Once we have let go of all of the "what-ifs" and "If I had (time/money/no pain...)" and we truly accept where our starting point is today, then we can move forward. We can sit down, preferably with someone that will support us in our decisions to be better/do better/improve ourselves, and make a realistic plan to reach our goals. While it is helpful to have a great network of friends and family to support us in reaching our goals, often many people feel alone in their journey and unable to confide in those around them out of fear, shame or a myriad of other resasons. While the internet has provided a space for many people to find support groups, I can not empahsize enough the importance of finding a truly unbiased professional to help you reach your goals. Betty from your online support group for Fibromyalgia may be a great person to commiserate with for tips and tricks about what to do when you have a flare-up, but a healthcare professional that has treated these conditions and understands the medical side of things is an essential person to seek out for receiving medical advice about your condition. If your goal is financial freedom, speaking to a financial advisor that can look at your situation with unbiased eyes may be better than your Uncle Joe (unless Uncle Joe is a Fortune 500 millionaire!). There are professional organizers, psychologists, business coaches and life coaches that can help you work toward a goal of having more time to spend with your family. And if your destination goal is to have better sex, pain-free living or improved wellness then a Physical Therapist is a great person to seek out.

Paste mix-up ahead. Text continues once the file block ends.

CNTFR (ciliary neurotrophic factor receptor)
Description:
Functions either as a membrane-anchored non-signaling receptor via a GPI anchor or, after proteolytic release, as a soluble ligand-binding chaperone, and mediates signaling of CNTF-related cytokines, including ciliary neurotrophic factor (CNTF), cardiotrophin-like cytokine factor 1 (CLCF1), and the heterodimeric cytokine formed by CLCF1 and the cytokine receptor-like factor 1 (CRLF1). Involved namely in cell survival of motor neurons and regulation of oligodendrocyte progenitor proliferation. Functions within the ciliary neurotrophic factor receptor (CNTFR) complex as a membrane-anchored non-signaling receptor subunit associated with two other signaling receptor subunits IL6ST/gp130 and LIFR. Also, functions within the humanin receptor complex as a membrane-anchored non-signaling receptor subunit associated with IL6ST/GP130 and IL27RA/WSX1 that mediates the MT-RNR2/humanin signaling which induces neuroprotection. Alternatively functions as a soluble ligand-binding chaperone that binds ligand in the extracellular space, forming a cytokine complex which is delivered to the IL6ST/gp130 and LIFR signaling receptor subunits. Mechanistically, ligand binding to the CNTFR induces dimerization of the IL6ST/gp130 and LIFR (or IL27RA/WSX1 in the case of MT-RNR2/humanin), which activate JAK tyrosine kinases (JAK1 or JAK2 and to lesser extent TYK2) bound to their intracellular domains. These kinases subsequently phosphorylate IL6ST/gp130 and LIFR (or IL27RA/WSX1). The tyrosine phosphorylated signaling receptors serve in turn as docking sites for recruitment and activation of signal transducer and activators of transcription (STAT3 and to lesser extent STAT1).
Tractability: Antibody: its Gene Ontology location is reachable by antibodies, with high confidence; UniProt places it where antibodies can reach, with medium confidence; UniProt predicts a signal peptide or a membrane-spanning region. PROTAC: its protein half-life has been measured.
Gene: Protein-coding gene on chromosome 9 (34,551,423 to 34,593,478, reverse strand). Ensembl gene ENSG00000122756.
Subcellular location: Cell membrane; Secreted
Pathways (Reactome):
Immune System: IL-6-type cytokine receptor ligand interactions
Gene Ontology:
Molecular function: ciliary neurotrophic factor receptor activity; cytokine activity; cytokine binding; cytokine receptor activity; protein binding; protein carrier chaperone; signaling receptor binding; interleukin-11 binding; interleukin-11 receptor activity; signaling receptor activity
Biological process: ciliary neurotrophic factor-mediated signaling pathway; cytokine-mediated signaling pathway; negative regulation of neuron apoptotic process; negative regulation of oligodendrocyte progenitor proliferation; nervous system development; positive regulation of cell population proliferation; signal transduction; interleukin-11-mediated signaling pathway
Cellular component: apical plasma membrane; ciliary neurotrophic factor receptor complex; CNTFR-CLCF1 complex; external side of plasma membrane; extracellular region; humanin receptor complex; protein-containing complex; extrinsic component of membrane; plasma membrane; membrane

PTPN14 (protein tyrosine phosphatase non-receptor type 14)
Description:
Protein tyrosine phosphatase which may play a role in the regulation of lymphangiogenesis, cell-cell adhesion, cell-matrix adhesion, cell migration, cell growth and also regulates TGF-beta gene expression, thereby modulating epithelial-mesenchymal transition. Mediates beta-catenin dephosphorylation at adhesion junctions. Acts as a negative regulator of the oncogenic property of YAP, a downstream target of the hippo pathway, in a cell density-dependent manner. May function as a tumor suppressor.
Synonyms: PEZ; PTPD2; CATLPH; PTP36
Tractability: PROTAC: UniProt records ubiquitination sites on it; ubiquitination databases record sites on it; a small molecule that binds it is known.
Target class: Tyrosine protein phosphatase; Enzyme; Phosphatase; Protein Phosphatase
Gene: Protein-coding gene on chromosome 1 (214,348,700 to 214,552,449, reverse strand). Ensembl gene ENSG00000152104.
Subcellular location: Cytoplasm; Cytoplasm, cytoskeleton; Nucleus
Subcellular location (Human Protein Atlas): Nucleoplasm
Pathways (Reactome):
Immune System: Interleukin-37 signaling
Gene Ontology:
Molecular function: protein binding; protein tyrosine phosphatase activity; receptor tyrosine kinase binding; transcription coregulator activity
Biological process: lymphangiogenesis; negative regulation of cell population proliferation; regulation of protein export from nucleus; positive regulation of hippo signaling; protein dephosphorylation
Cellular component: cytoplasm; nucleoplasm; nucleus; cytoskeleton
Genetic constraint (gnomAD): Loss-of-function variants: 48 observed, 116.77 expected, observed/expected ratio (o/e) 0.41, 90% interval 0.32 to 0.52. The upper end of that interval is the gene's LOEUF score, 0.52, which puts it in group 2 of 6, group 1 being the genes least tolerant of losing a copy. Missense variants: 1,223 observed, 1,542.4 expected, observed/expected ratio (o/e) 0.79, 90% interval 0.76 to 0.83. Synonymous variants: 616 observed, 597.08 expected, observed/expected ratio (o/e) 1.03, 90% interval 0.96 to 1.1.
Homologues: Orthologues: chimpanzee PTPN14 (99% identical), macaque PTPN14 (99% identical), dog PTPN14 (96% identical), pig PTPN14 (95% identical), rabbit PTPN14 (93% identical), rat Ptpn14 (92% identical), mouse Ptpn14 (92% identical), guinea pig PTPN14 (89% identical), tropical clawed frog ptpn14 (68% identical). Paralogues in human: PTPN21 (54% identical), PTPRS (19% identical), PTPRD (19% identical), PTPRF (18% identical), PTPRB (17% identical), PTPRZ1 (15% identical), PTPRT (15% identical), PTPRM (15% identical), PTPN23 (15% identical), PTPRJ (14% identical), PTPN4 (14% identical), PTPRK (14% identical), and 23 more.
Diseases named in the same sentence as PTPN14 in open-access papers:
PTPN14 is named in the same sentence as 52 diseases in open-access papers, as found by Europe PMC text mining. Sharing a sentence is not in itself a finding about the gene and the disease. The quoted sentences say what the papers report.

Accepting where we are on our journey is really the first step towards the destination we are aiming for.
In good health,
Every Monday I have gotten into the habit of posting a "Myth" on Facebook and then busting it wide open with the truth. Today, I feel this warrants a little bigger blurb, with some more info. Keep reading!!
Today's: Myth: “It’s been 6 weeks since birthing my beautiful baby! I had my check-up with my provider today and he gave me the green-light to return to having sex with my partner. I guess that means I’m ready!?!"
Truth: Congratulations! You’ve made it 6 weeks which I can imagine had its share of ups and downs. Your OB or Midwife spoke with you in their office and told you that you’ve reached the 6-week point where, if there was any injury to your tissue, it may have healed by now. The truth is the “6-weeks” is actually a pretty arbitrary number!
Many people experience tearing or episiotomies during delivery, and their tissues are still angry and painful. Many mom’s have mild or even severe symptoms of prolapse and can’t even imagine having their partner go anywhere near them yet! While other moms are sore, tired, painful, scared….did I mention tired? There is no magic number of days/weeks to wait for you to return to sex. If you feel great at 6 weeks and you and your partner are ready, then go for it! But, if you are not, for ANY reason, then give yourself some grace and wait until you are both ready. Skip the feeling of "I have to" or "I should" and embrace what you actually are feeling - as messy as that may be. - and TALK to your partner about it. If they have a hard time understanding why you may be hesitating after getting the green-light from your OB, then maybe they can talk to a pelvic health PT with you so they can get a better understanding of what is happening with your body.